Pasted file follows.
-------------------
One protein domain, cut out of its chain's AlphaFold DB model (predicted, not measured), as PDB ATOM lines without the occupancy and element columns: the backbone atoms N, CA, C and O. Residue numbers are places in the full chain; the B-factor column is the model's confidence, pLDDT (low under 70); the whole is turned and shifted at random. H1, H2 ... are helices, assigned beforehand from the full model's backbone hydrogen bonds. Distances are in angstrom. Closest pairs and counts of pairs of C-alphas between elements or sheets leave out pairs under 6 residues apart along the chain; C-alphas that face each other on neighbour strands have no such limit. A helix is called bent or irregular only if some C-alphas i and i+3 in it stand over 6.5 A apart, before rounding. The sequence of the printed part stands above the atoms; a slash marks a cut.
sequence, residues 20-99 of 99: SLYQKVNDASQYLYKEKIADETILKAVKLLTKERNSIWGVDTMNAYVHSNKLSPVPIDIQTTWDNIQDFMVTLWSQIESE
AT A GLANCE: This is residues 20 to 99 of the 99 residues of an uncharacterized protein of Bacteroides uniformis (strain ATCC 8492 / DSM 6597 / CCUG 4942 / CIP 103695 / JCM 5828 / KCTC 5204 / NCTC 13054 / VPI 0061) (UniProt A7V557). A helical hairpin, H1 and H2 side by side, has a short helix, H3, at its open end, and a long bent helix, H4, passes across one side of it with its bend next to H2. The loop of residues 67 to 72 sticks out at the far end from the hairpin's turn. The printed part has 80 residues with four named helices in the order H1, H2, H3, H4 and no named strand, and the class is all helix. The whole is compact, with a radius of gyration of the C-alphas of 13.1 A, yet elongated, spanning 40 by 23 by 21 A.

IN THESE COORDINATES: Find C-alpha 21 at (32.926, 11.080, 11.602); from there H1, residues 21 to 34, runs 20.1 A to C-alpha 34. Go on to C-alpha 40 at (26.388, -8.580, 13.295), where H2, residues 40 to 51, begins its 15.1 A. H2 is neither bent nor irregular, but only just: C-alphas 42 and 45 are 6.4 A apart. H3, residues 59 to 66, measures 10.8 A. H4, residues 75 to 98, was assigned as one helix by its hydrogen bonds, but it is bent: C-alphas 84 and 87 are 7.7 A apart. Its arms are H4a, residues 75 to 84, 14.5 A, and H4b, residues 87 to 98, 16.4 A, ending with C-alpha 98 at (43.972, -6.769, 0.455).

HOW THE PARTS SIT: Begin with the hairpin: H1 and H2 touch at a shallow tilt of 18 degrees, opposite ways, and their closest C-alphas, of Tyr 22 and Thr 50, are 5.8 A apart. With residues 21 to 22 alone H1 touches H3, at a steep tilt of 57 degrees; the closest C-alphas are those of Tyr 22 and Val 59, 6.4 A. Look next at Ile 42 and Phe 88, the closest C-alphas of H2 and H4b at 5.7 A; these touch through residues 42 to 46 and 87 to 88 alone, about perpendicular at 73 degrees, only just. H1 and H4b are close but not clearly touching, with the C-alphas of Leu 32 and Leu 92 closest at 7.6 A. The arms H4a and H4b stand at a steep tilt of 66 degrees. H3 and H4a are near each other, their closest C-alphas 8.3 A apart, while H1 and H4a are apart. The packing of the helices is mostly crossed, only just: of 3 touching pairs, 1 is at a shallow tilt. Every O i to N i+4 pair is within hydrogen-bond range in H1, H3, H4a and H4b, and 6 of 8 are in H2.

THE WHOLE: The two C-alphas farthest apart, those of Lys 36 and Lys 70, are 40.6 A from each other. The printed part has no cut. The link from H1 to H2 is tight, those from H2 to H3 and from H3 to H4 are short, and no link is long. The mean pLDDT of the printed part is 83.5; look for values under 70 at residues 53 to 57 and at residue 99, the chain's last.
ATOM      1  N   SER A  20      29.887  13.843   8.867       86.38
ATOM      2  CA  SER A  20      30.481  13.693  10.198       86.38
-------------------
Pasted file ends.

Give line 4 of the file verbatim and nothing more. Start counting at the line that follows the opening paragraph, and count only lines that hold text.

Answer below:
HOW THE PARTS SIT: Begin with the hairpin: H1 and H2 touch at a shallow tilt of 18 degrees, opposite ways, and their closest C-alphas, of Tyr 22 and Thr 50, are 5.8 A apart. With residues 21 to 22 alone H1 touches H3, at a steep tilt of 57 degrees; the closest C-alphas are those of Tyr 22 and Val 59, 6.4 A. Look next at Ile 42 and Phe 88, the closest C-alphas of H2 and H4b at 5.7 A; these touch through residues 42 to 46 and 87 to 88 alone, about perpendicular at 73 degrees, only just. H1 and H4b are close but not clearly touching, with the C-alphas of Leu 32 and Leu 92 closest at 7.6 A. The arms H4a and H4b stand at a steep tilt of 66 degrees. H3 and H4a are near each other, their closest C-alphas 8.3 A apart, while H1 and H4a are apart. The packing of the helices is mostly crossed, only just: of 3 touching pairs, 1 is at a shallow tilt. Every O i to N i+4 pair is within hydrogen-bond range in H1, H3, H4a and H4b, and 6 of 8 are in H2.